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Active vs passive management – is it worth it?

The investment management industry is evolving and there is now a wide variety of investment options available to retail investors. Whether you are looking for an equity, bond or commodity product the main distribution channels now offer access to all of these. Once you have chosen your asset class, the next decision is whether you want to buy an active or passive product. Buying an active product means that you are making a bet that the team you allocate money with will beat a predefined benchmark (eg Eurostoxx 600 or FTSE 100).

Historically, buying active products was the only way to invest in financial markets, but over the past few years the prevalence of passive investments has been growing. Buying a passive product (e.g. an exchange traded fund) is based on the belief that active products cannot beat the predefined benchmark. The goal of a passive investor is to mimic benchmark performance whilst minimising the product cost.

According to ETFGI, a research and consultancy firm, exchange traded products listed in European exchanges reached the $500 billion threshold in 2015. Only 10 years ago this number was only around $58 billion. There has been growth of more than 800%. The passive investment growth explosion is partially to blame for the drop in active products assets under management, many analysts argue this is structural, not cyclical.

The number of skilled managers with robust performance had been falling over time. Investing is a negative sum game: it is possible that active investors add value, but if they do, it is at the expense of other active investors. If cost is taken into consideration the end-performance of that active investment is dragged down.

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Academic research suggests that there is no clear evidence that mutual funds do better than the market when an investors long-term goal is taken into consideration. According to Ferreira equity mutual funds across the markets underperform the market overall, and in the US the fund size is negatively related to fund performance and there is some sort of short-run persistence in fund performance.1 In the bond space there is no evidence of positive performance after costs according to Chen.2 UK equity mutual funds are the exception, but only a relatively small number of top performing funds exhibit stock picking ability according to Cuthbertson.3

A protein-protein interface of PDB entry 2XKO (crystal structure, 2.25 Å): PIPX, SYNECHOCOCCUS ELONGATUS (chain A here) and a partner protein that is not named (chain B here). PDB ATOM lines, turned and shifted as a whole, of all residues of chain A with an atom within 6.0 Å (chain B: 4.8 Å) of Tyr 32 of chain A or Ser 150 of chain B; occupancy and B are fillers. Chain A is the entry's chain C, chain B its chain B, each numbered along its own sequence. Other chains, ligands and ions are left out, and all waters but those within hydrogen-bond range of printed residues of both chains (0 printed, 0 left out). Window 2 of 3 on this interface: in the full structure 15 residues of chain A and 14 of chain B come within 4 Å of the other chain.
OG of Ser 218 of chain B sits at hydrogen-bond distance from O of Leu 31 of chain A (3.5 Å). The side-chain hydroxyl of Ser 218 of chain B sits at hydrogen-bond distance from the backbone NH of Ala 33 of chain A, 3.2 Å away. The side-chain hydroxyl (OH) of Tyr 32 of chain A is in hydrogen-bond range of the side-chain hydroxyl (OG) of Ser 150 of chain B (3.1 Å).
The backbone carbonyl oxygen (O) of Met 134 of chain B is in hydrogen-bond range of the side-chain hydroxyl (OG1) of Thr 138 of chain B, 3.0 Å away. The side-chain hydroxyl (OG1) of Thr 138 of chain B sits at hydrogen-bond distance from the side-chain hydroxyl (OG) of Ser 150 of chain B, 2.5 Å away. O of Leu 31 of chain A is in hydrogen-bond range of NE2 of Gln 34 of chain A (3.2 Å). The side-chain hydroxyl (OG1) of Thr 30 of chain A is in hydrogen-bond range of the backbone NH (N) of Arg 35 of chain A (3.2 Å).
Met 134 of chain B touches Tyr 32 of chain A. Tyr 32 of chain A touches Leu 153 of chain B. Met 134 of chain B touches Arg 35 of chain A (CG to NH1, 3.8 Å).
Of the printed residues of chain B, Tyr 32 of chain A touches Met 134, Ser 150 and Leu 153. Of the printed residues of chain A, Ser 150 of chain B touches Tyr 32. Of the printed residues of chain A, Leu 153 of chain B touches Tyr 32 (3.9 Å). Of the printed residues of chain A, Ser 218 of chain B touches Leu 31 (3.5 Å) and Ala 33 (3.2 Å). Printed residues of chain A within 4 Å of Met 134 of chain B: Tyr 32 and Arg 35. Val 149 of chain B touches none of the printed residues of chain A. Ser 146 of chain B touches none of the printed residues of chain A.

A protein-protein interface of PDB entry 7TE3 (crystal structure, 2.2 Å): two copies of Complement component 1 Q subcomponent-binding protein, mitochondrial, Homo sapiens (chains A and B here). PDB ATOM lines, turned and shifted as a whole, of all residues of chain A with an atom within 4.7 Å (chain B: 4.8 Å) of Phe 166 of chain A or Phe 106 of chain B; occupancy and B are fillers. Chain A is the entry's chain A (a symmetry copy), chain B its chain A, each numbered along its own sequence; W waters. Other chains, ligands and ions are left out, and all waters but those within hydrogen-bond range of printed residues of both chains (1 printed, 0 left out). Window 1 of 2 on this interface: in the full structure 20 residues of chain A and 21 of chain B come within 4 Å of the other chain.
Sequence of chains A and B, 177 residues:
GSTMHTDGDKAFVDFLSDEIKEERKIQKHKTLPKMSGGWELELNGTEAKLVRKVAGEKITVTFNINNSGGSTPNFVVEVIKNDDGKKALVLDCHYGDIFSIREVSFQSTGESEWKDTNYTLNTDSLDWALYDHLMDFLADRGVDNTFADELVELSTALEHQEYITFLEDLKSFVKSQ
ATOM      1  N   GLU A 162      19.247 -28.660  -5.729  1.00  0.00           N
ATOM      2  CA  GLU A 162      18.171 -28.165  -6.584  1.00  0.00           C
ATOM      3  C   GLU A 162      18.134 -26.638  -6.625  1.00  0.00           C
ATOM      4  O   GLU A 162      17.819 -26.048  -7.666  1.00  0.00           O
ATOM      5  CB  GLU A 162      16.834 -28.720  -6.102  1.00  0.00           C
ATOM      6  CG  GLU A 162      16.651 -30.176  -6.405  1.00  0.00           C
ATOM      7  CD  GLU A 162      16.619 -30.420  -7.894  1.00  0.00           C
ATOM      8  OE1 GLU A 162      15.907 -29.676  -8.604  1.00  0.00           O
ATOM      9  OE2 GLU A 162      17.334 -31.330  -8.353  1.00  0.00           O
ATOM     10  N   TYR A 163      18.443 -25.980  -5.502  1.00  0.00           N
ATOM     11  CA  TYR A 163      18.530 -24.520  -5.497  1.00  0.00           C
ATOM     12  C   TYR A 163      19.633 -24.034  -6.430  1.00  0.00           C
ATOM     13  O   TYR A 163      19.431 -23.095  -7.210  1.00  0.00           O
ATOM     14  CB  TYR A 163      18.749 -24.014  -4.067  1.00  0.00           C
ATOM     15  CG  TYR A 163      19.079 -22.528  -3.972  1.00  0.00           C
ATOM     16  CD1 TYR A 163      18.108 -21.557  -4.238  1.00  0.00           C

The first quarter of 2016 was the one of the worst according to Bank of America Merrill Lynch. They looked at US equity funds against the benchmarks. Only 19% beat their benchmark despite the greater return opportunities that come with higher dispersion, this performance is lower than what would be expected and some might argue that the difference is not only related to costs, but could also be due to a potential lack of skills too, this puts the business model of mutual funds at risk.

The current environment does not look great for active management and potential disappointment from the performance of the next quarters could accelerate the proliferation of passive products. What is still key in this environment is the right mix of assets (equites, bonds, commodities, and currencies). At Moneyfarm we blend these assets to provide an optimal risk adjusted return stream for investors based on the idea that the most important decision for investors is asset allocation. We believe stock or bond picking is hard to do in the long term, so passive exposure to asset classes with an appropriate rotation through market cycles and keeping costs low is part of the recipe to provide a solid long-term performance.

1 The determinants of mutual fund performance: a cross-country study, Review of Finance, April 2012
2 Measuring the timing ability and performance of bond mutual funds, Journal of Financial Economics, October 2010
3 UK mutual fund performance: Skill or luck? Journal of Empirical Finance, September 2008

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